Rumble strips should only be installed when an adequate unobstructed width of paved surface remains available for bicycle use. To aid a bicyclist's movement to the left of a shoulder rumble strip when needed to avoid debris, make turns or avoid other shoulder users, some states provide periodic gaps of 10 ft to 12 ft between groups of the milled-in elements throughout the length of the shoulder rumble strip. A study by one state recommends a gap of 12 ft between milled-in elements of 28 feet to 48 feet. Other states have specified 10 ft gaps between 10 ft milled-in elements.
Small stones, sand and other debris often collect on roadway shoulders. Usually the air turbulence caused by passing traffic will keep the portion of the shoulder closest to traffic relatively clear of such debris. For this reason, most bicyclists prefer to ride on that portion of the shoulder nearest to traffic to avoid debris. To provide a clear area beyond the rumble strip for bicycle travel, highway maintenance agencies should periodically sweep shoulders along identified bicycle routes and other routes of high bicycle usage.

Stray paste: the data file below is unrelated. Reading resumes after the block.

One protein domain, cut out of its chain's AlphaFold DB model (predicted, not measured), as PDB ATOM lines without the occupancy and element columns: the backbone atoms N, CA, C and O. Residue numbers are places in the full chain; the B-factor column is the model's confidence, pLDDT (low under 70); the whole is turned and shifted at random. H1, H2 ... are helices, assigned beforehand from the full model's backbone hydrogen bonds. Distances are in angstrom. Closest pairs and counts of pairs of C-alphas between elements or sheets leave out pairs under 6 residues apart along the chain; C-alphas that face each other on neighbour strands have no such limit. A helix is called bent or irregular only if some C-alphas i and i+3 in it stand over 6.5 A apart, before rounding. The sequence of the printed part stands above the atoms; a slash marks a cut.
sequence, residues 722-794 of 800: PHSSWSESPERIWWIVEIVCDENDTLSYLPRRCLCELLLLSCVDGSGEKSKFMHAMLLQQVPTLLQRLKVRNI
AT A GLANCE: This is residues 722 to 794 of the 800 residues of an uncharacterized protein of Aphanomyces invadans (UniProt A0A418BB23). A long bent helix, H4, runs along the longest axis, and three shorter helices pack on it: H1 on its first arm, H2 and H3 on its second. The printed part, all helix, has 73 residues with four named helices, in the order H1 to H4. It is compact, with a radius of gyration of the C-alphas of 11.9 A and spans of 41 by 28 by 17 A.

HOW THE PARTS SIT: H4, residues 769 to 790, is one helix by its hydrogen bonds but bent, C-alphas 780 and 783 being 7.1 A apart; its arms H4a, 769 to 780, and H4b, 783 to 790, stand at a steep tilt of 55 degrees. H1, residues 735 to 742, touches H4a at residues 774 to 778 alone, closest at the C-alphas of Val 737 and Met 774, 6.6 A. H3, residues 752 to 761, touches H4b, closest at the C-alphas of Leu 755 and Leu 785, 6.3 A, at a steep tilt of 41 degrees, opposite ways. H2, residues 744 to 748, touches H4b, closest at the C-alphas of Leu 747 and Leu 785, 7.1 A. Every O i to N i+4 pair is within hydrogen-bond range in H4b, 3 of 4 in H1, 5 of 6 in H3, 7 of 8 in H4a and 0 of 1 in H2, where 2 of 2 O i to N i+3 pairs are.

BIKE WALK TENNESSEE RECOMMENDS HIGHWAY AGENCIES ABIDE BY
1. Do not use indiscriminantly. Not all roads are reasonable candidates. Shoulder rumble strips be used on those roadways for which an engineering study or crash analysis suggests that the number of run-off-the-road crashes would likely be reduced by the presence of rumble strips.
2. Bicyclists should be made aware of the increased use of shoulder rumble strips and remain alert for their presence while riding along high-speed roadways.
3.Urban/Suburban area where prevailing speeds are less than 50mph: Rumble strips should not normally be used. Where rumble strips are being installed for the first time or where their use might be unexpected, appropriate signs and pavement markings alerting both motorists and cyclists to their presence are advisable.
4. All responsible agencies should work in cooperation with bicycle groups, enforcement agencies, emergency groups and other roadway users, to develop policies, design standards and implementation techniques that address the safety and operational needs of all roadway users.
BIKE WALK TENNESSEE RECOMMENDS HIGHWAY AGENCIES ABIDE BY
THESE SPECIFIC GUIDELINES